in reply to Cheese beats crackers (bbc news)
A helpful virus is making its way around the web, checking computers for vulnerabilities and closing them.

20 years ago a virus called “cheese” went around closing holes opened by a virus called “Lion”

It scans networks with certain net addresses until it finds one with a back door, or port, that has been opened by the Lion worm.

this article

The program is known as a “worm” because it travels across a network copying itself as it goes. By contrast a “trojan” is a program that looks benign but contains a malicious payload.

remember when the news used to tell us the difference between all the different viruses all the time


a photo of a stuffed animal tux (the linux penguin), captioned "the Linux mascot penguin: An increasingly popular target"

lol who is attacking tux

also what is going on with that weirdly proud, tough tux

looks like a kid who’s sure they just owned everyone


did that thing today where i blow away my whole linux partition and start again

it’s some kind of extreme sport; recreational crisis zone

i tried qubesos, it was unusable on my laptop. now i’ve installed manjaro. manjaro is remarkably good. btrfs, encrypted boot. it was almost effortless to get to a system that would normally take me an hour or two on vanilla arch.

i’d like some vanilla ice cream, but they would saw my feet off.



On Android there’s a nice open source backup tool written by the cool folks at The Calyx Institute, called SeedVault. It backs up your apps and all of their settings, and re-installs your settings when you re-install an app. It’s cool, it’s good.

You can store your backups in a few different places: the phone, a usb stick plugged into the phone and Nextcloud.

On CalyxOS, GrapheneOS and LineageOS there is a section of the install process that offers to let you restore from your Seedvault backup. However, you don’t have Nextcloud installed yet when you’re at that part of the install. The installer promises to let you install Nextcloud, but it seems to try to do that using Google Play, which you don’t have. So instead it just crashes. And when you continue the install you can no longer restore from the back-up — going into the settings and selecting Backups starts the process of creating new backups.

So, here’s the process:

  1. Install GrapheneOS
  2. Skip restoring from backup
  3. Download and install F-Droid
  4. Install Nextcloud from F-Droid
  5. Log into Nextcloud
  6. Enable Developer Options on your phone
  7. Enable USB Debugging, and allow your phone
  8. From computer: adb shell am start-activity -a com.stevesoltys.seedvault.RESTORE_BACKUP
  9. On the phone: tap Nextcloud
  10. Watch “Looking for backups” for a while
  11. SeedVault appears to exit, but do this again: adb shell am start-activity -a com.stevesoltys.seedvault.RESTORE_BACKUP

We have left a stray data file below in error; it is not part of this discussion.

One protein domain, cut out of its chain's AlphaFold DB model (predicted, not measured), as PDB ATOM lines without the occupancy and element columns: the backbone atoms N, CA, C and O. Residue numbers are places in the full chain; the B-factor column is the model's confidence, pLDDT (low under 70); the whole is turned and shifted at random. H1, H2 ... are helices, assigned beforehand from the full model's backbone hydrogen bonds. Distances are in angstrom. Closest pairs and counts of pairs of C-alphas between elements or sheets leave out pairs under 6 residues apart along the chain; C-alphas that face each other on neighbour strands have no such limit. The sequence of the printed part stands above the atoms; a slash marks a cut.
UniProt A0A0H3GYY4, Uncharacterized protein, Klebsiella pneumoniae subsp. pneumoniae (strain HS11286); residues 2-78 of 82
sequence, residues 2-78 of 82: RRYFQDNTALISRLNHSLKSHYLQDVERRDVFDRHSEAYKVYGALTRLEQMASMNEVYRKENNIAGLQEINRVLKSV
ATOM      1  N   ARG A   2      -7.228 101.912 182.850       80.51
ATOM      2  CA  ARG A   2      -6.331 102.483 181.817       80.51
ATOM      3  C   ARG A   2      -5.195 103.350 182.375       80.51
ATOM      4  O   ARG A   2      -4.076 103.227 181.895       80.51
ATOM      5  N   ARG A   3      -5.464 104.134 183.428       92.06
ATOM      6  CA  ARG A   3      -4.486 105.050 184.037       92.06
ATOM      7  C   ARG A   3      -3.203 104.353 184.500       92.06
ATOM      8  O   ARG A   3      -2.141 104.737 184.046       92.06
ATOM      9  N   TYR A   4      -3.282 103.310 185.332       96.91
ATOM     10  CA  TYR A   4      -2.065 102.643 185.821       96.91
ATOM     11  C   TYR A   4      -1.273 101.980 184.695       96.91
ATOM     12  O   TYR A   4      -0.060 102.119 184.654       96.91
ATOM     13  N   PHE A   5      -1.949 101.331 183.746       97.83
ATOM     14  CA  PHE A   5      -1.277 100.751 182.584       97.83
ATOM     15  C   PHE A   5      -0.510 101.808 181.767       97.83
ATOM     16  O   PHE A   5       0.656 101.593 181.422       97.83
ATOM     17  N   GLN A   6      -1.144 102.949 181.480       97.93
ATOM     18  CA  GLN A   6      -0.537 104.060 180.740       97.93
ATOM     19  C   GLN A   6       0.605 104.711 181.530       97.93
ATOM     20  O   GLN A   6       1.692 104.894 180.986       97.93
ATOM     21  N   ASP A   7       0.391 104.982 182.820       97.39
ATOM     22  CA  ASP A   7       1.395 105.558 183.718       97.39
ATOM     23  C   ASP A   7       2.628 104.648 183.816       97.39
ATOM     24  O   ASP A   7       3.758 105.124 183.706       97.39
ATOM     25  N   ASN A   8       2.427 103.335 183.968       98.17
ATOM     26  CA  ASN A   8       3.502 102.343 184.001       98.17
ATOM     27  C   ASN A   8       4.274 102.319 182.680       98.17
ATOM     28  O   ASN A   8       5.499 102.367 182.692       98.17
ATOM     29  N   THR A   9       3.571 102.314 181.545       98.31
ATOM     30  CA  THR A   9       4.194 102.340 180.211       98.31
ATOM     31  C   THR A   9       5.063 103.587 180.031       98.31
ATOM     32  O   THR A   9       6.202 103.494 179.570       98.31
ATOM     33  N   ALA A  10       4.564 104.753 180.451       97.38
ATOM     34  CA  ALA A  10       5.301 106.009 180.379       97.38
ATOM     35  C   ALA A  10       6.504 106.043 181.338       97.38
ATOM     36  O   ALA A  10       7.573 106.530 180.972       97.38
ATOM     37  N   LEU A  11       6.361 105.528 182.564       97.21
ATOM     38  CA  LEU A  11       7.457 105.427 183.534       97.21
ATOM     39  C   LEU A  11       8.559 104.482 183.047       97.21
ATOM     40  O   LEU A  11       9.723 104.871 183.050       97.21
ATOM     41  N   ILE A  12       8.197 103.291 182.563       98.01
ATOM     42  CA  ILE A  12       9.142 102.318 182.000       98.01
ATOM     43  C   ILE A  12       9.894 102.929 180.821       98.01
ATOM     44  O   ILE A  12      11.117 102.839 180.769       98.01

12. Now you should be able to enter your backup passphrase and enjoy all your apps coming home again

When typing in the search bar, there are a bunch of prefixes you can use to narrow what Firefox is filtering on. Type one of these characters and then a space to get more precise auto-complete suggestions:

  • ^: search your history
  • %: search open tabs (includes mobile tabs!)
  • *: search your bookmarks
  • +: search pages you’ve tagged (you can do this when you bookmark something, i never have but it’s aspirational #aspirationalcomputing)

There’s a bit you can set on a directory called the sticky bit. It makes it so a directory is “append-only”. That is, only the user who owns the file (or directory) can remove or move the file.

The man page (featured below) doesn’t make it clear, but a user also can’t edit a file owned by another user in the sticky place.

sticky — sticky text and append-only directories

A special file mode, called the sticky bit (mode S_ISVTX), is used to indicate
special treatment for directories. It is ignored for regular files. See chmod(2)
or the file /sys/stat.h/ for an explanation of file modes.


A directory whose ‘sticky bit’ is set becomes an append-only directory, or, more
accurately, a directory in which the deletion of files is restricted. A file in
a sticky directory may only be removed or renamed by a user if the user has
write permission for the directory and the user is the owner of the file, the
owner of the directory, or the super-user. This feature is usefully applied to
directories such as /tmp which must be publicly writable but should deny users
the license to arbitrarily delete or rename each others’ files.

Any user may create a sticky directory. See chmod(1) for details about modifying
file modes.


A sticky command appeared in Version 32V AT&T UNIX.


Neither open(2) nor mkdir(2) will create a file with the sticky bit set.

BSD June 5, 1993 BSD